In addition to the HSAs and matrix switchers, several Extron distribution amplifiers and VGA switchers are in the system. The Extron CVDA 6 MX Quad Composite Video Distribution Amplifiers are used for video distribution from 13 video cameras. The Extron SW VGA Series switchers provide local autoswitching for computer-video sources and document cameras. Video signal processing to ensure compatibility and optimized picture quality is provided by the Extron System 7SC Video and Computer Video Switcher with Built-In Video Scaler and two DVS 204 Digital Video Scaler units. An Extron MVP 104GX Multi Video Processor enables display of multiple video sources for videoconference applications. (Note: The MVP 104GX has been replaced by the PIP 444 Four Window Video Picture-in-Picture Processor.)
"I've had many years of past experience with Extron products and have always been pleased with their reliability and functionality," commented Keith Evans, Audio-Visual Technologies Specialist for the Dixon Center. "In our very sophisticated world of AV operations, I feel confident in stating that Extron products are serving in many of the most important roles for our facility."
Video Displays Everywhere
Perhaps the most visible aspect of the Dixon Center's AV operations is the nearly ubiquitous presence of flat panel displays. These displays can play a key role in the presentation of evidence, as well as the shared viewing of documents. In the Dixon Center courtroom, six LCD monitors are located in the jury box, each shared between two jurors. LCD monitors also figure prominently in the ADR room, with seven displays on the conference table for viewing of electronic presentations, documents, or evidence. A total of 23 LCD displays have been installed throughout the center, with three of them serving double duty in the courtroom as AV system control panels and computer-video monitors.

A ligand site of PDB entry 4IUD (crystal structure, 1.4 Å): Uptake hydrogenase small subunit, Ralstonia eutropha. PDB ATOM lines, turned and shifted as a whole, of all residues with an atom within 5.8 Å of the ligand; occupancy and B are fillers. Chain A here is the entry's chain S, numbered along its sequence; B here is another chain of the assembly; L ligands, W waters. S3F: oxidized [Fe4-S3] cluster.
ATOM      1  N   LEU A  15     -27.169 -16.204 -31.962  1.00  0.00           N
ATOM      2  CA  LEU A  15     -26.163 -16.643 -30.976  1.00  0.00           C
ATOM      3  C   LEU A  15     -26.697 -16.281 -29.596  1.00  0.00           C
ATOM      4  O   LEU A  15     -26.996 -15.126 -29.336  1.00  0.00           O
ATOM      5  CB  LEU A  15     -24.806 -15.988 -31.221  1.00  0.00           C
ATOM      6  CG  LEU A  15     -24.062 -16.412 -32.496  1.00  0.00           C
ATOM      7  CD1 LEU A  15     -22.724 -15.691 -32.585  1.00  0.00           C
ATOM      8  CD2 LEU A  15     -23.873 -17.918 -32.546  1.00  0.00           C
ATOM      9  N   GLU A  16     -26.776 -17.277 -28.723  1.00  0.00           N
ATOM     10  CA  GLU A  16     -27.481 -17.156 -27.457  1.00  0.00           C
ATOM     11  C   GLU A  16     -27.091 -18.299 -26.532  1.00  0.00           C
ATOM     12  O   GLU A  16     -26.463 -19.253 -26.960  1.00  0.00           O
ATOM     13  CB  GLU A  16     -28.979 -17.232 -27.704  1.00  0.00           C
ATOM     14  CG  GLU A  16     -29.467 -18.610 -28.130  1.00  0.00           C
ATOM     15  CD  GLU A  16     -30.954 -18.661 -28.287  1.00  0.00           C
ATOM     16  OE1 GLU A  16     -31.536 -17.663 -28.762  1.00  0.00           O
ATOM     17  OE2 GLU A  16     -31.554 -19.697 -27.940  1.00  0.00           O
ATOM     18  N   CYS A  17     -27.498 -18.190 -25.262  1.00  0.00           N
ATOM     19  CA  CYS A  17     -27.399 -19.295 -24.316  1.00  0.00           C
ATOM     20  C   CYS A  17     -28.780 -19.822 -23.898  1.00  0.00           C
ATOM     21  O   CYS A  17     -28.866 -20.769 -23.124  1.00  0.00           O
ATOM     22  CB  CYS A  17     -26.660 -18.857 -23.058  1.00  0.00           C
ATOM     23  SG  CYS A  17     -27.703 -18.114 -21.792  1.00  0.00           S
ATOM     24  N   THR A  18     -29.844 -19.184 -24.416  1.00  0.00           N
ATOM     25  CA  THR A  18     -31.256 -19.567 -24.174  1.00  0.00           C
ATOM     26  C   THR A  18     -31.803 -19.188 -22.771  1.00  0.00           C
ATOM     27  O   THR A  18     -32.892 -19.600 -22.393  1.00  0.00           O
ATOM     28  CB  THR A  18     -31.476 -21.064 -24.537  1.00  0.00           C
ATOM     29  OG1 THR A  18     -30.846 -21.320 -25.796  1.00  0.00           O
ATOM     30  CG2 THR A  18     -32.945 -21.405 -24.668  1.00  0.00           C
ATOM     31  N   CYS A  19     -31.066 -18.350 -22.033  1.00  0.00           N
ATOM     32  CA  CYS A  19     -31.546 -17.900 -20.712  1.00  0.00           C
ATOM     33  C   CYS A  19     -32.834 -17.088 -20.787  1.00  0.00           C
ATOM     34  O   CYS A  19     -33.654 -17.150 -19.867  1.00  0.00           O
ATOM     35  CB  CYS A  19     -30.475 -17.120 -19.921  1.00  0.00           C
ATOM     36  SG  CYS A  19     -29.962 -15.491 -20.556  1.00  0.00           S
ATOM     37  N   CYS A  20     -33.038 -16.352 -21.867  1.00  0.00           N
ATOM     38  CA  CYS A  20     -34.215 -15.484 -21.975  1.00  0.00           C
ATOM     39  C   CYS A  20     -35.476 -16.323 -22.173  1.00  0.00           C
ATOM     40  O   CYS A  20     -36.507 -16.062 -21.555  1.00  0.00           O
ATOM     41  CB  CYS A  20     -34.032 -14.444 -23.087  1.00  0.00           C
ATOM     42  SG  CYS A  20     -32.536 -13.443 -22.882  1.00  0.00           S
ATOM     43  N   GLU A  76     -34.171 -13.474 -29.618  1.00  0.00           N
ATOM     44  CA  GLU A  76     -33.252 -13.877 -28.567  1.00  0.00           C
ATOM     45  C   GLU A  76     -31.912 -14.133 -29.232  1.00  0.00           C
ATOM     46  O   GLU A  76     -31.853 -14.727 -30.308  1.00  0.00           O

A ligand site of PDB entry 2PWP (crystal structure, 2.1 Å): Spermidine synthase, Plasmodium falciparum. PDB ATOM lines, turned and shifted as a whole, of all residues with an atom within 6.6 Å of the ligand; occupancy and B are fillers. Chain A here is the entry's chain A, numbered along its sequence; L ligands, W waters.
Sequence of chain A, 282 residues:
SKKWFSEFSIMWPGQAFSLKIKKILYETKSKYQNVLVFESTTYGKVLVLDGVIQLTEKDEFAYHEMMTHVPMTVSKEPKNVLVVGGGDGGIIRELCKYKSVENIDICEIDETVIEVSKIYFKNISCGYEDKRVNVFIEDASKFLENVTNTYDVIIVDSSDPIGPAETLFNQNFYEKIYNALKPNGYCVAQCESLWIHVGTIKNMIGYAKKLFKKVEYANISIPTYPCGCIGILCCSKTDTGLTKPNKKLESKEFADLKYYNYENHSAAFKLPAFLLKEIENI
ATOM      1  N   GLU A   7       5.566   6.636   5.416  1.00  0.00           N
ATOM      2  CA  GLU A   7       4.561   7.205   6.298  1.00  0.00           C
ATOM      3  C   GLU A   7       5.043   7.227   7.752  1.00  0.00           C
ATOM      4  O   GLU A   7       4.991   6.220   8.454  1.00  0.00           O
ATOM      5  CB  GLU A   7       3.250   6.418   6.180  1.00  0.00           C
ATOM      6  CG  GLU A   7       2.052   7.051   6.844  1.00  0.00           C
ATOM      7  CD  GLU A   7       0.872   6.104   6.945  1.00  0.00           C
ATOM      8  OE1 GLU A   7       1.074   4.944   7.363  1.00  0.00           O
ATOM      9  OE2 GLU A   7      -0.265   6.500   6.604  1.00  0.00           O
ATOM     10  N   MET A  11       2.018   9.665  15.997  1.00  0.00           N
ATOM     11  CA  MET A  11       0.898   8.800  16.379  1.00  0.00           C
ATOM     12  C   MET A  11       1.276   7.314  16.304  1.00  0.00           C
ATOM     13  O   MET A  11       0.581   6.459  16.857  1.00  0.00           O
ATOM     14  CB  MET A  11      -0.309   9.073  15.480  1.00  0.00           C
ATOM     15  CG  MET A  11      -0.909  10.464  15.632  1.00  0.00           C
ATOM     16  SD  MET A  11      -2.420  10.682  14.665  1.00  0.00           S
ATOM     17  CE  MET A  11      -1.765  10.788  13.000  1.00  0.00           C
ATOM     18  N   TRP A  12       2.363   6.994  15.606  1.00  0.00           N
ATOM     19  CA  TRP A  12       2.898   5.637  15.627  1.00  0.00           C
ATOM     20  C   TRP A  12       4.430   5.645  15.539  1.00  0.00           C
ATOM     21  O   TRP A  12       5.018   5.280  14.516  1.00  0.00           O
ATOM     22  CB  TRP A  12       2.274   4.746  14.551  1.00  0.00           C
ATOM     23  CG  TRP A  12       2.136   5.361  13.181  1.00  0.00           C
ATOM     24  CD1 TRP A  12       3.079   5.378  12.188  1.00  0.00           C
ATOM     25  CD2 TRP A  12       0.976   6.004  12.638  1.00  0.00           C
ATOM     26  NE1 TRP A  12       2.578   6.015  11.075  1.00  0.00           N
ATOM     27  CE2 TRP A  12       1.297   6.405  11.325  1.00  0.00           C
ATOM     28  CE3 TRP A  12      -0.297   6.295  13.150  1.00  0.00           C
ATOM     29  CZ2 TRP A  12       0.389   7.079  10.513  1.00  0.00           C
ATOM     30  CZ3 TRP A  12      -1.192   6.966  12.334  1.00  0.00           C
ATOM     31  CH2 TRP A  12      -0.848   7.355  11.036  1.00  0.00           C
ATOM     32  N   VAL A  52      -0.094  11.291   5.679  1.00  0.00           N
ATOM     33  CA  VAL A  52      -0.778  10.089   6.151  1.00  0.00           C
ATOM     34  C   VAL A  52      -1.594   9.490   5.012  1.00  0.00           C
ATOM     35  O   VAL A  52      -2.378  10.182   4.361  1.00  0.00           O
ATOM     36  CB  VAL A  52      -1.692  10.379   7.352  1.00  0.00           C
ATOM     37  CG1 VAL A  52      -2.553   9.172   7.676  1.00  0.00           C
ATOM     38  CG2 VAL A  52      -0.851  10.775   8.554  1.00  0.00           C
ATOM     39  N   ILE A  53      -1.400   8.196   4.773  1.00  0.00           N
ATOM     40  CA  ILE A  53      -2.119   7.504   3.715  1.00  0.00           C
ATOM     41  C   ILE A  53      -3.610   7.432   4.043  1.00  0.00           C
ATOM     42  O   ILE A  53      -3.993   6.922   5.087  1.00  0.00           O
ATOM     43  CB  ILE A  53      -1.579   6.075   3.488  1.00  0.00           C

The courtroom also features a total of six plasma displays. In addition to the four units installed on the support columns, a plasma display is located behind the judge, and an interactive display is situated on a mobile cart. Plasma displays are also used in the judge's chamber, ADR room, and jury deliberation room. They serve multiple purposes, including evidence viewing, multimedia presentations, and videoconferencing.
The Vital Role of AV Technology in the Courtrooms of Tomorrow
Regarding the integration of AV technologies into courtrooms, Fredric Lederer has written that, "Lawyers who wish to win have little choice but to investigate the potential offensive and defensive options supplied by legal technology. Increasingly, for many cases, technology will not be an option but a necessity." The Dixon Courtroom and Advocacy Center gives law students, as well as those already in the legal profession, a special opportunity to learn how to effectively employ advanced AV courtroom technologies to help optimize their advocacy, litigation, and alternative dispute resolution skills.
For more information:
Southwestern University School of Law ‑ www.swlaw.edu
Courtroom 21 Project ‑ http://law.wm.edu/academics/intellectuallife/researchcenters/clct/
ExhibitOne Corporation ‑ www.exhibitone.com